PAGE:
Elon students joined President Connie Ledoux Book and other community leaders on Wednesday to kick off the annual Women Build, an effort by local women to fund and build a new Habitat for Humanity home.
A group of local women leaders joined future homeowner Cotenna Sellars on Wednesday to lift and put into place the walls of what will become her three-bedroom Habitat for Humanity home on Ross Street in Burlington.
Joining in the effort were President Connie Ledoux Book and several Elon students, with the group gathering to launch this year's Women Build for Habitat for Humanity of Alamance County. During the coming months, women from around the community will work alongside Sellars to build her home.
"We don't build houses for people — we build houses with people," said Cathy Lamb, associate executive director of Habitat for Humanity of Alamance County, at that launch event Wednesday. "We build community with one another."
Assisting with this year's Women Build is the university's Habitat chapter, which recently celebrated its 30th year. The chapter has organized a group of eight faculty, staff and students to work a Women Build shift at the Ross Street site this weekend, one of the dozens of volunteer sessions the Elon community has participated in during the past year through the university chapter.
Each year, the university chapter raises the money for a Habitat home and coordinates volunteers, with 200 to 250 students having volunteered during the past year. The chapter recently dedicated the 28th house it has supported, which was the 167th built through Habitat for Humanity of Alamance County.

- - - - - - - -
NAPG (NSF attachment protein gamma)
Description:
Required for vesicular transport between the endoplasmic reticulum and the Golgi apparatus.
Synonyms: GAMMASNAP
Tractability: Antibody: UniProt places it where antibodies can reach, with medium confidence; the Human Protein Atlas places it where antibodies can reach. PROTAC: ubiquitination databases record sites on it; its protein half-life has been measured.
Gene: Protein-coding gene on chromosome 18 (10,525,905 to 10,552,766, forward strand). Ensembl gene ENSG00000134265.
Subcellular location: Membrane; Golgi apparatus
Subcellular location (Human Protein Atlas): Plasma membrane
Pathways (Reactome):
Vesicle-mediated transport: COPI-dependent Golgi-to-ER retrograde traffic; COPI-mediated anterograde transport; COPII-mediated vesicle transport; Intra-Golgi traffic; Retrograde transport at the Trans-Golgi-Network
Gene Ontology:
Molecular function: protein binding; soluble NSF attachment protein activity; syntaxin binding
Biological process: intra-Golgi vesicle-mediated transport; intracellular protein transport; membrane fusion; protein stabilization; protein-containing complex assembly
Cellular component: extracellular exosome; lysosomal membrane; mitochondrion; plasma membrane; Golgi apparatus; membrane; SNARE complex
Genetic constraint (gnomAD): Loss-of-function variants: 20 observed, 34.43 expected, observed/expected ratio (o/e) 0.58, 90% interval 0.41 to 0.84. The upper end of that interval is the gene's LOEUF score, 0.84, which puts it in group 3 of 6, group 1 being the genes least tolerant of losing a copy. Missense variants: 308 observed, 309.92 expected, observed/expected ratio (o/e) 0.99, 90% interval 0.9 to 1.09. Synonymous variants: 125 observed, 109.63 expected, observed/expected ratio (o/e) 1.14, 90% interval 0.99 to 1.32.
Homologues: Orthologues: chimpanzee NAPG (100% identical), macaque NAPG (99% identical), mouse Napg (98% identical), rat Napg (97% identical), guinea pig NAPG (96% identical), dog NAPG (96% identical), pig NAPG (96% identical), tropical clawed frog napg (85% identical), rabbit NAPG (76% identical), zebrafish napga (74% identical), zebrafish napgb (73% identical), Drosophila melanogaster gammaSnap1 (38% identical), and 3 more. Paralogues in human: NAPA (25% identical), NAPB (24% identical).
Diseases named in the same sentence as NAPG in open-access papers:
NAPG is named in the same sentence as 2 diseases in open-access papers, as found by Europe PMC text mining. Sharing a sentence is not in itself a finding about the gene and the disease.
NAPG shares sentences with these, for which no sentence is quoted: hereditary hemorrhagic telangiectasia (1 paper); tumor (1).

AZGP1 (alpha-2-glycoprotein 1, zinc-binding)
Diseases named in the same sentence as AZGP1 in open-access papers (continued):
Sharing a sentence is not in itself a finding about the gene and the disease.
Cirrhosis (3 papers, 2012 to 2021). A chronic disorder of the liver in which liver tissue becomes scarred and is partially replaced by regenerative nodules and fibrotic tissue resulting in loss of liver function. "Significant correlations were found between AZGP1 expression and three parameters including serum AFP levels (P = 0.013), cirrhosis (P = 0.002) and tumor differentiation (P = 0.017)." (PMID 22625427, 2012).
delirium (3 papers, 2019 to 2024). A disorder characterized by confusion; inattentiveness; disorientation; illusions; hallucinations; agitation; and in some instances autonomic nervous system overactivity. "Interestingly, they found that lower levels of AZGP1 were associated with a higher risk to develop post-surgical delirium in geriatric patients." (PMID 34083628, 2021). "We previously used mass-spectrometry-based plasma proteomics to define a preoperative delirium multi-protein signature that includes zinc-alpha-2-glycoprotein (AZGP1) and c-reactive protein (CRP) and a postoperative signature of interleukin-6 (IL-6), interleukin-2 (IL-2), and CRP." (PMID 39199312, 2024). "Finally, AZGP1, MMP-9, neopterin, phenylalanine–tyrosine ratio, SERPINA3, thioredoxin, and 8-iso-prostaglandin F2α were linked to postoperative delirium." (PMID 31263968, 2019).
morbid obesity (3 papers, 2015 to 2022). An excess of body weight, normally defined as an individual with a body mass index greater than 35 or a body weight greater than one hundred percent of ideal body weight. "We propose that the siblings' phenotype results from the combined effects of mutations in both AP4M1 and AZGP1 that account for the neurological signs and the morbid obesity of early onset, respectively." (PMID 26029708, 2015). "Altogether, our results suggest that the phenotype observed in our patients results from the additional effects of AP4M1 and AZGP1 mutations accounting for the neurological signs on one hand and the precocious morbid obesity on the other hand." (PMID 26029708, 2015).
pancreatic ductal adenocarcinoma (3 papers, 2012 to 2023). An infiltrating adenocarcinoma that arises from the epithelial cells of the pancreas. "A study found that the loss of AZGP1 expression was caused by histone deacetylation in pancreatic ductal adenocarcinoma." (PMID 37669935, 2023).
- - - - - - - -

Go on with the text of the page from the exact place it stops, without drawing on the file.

"They are only temporary residents of Alamance County, but they come out to volunteer," Lamb said. 'I think that's amazing."
The annual Women Build organized by Habitat for Humanity of Alamance County is a unique opportunity to build a house using contributions — of time and money — from women in the community. Lamb said Women Build serves to empower women while also raising awareness about housing needs in the community.
"There is a huge need for affordable housing in Alamance County," Lamb said. "We hope the women who come on site can better understand that."
Book had the opportunity to chat with Sellars, standing next to her as the group raised the second exterior wall of her future home. After the crew secured the wall, Book said that many of the values of Habitat for Humanity reflect values the university holds dear.
"I understand the importance of home ownership as a key for a family to thrive," Book said. "I am so honored to be here with these leaders in our community, and the future women leaders from Elon who have been working with the Kernodle Center and the university's Habitat for Humanity chapter."
Joining Book in the effort along with Elon students were women leaders from government, the nonprofit sector, higher education and business. During the next four to six months, groups of women from throughout the community will step forward to work on Sellars' house. Sellars said she's humbled by the support she sees.
"I am just so excited to get it going," she said, stepping back to take a look at her house as it took shape Wednesday.